So back to the original question: Does CRASH deserve the recent hype and praise it has received? The simple answer is yes. It may be a difficult movie for the audience to like because it is so straightforward, but that’s the beauty of it- Paul Haggis wanted to push the message out there and it creates an engaging film.

Rating: Thumbs Up


A Crashing Success!

December 4, 2008

By Lauren Nguyen

Published May 7, 2005

(caution: this review may contain spoilers!)

Free on a Friday night? If not, make time for the spectacular new release of CRASH, a crime drama that will engage you in every scene, every word,  and every gesture. It is a must see movie that is truly and inspiration to change for the better as it shows the terrible faults of society. It is one of the finer film of this year that certainly deserves a nomination for an Academy award.

CRASH deals with the lives of several individuals who are from all different backgrounds and gives the audience a deeper sense into the racial divides of society. Within the course of three days, this film documents how the daily lives of complete strangers can simply “CRASH” into each one another. As you watch the film, you will be enthralled with the utter honesty that is explored- Paul Haggis, the director, does not sugarcoat any aspect of the film, rather he gives you the raw facts and lets the audience make up its own opinions. We examine and are able to understand more how racial stereotypes are formed and the urgent need to find a solution. All different ethnicities are represented in the film, from African Americans, whites, Iranians, Latino and Mexican, which gives the plot all the more complexity. Trust me, there are many twists and turns of the plot that will keep you from falling asleep in your chair. This film was very satisfying and though movie tickets are soaring these days, the ten dollars or so spent on watching the film is very worthwhile.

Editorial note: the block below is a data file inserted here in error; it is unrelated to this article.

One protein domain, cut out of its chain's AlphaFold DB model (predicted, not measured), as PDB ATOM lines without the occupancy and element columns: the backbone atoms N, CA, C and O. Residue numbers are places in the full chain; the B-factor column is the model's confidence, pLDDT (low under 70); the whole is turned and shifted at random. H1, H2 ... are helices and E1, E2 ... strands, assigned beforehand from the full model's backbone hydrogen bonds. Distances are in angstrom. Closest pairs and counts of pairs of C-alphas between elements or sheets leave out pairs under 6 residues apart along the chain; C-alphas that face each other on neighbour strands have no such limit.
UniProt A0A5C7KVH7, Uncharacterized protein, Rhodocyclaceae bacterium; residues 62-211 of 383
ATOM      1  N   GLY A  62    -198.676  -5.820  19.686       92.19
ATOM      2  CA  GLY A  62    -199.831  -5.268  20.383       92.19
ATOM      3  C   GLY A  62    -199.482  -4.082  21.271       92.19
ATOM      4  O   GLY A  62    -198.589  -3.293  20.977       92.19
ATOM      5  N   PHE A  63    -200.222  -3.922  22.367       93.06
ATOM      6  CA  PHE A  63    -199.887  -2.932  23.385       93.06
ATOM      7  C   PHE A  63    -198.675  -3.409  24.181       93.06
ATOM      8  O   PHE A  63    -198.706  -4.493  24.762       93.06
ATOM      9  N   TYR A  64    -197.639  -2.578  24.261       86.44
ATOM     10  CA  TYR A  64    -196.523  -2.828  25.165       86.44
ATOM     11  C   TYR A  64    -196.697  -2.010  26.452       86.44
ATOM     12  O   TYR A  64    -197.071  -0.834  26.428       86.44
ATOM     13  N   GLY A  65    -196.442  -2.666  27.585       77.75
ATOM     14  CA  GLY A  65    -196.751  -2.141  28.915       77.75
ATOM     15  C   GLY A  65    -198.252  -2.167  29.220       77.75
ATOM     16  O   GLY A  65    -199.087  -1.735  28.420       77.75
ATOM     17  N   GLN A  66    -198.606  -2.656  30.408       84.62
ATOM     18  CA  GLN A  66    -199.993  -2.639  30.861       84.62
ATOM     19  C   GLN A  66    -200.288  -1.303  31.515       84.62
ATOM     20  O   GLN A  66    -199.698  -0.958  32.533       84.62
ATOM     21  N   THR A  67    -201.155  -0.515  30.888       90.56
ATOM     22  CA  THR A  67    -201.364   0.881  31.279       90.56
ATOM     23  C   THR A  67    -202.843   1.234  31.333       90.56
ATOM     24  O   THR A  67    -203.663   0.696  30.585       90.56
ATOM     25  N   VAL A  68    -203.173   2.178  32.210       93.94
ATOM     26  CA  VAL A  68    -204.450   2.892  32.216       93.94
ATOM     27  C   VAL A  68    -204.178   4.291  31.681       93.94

I applaud this movie not only for the significant influence it had on my own perspectives, but also for the magnificent cast that portrayed such heart-felt and realistic roles. The casting director of this film certainly did his job well because the characters were executed with perfection. The cast included actors and actresses such as Thandie Newton, Sandra Bullock, Matt Dillon, Terrence Howard, and the undiscovered actor who is more famously known for his music, Chris Bridges. Those are only a few of the cast members that truly engaged the audience with their raw emotional appeal which made the film a work of art. Thandie Newton, cast as a director’s wife, really explored her barriers as an actress.  She was my favorite actress out of the sea of renown actors, but they all performed very well. All of the emotions the actors displayed really made the scenes come to life and made the film all the more realistic.

So is CRASH a go see? It’s much more that that- it’s a MUST SEE! CRASH is a movie that will truly change the way one views society and it provides inspiration to all who see it.

Rating: Thumbs Up!


December 3, 2008


By Lauren Nguyenchristian_science_monitor

The Christian Science Monitor

Published May 4, 2005

(caution: this review may contain spoilers)

There has been recent buzz about the new crime drama film CRASH, which has even been given some Oscar nods as well. This movie delves deep into the urban streets and suburbs of modern day Los Angeles to reveal the varied lives of individuals of different racial backgrounds, cultures, and ages. The director, Paul Haggis, examines racial stereotypes and parallels this with action-packed drama; he also manages to intertwine the lives of all of the characters. The film actually begins at the same scene that is at the end, a technique that relates the entire story together.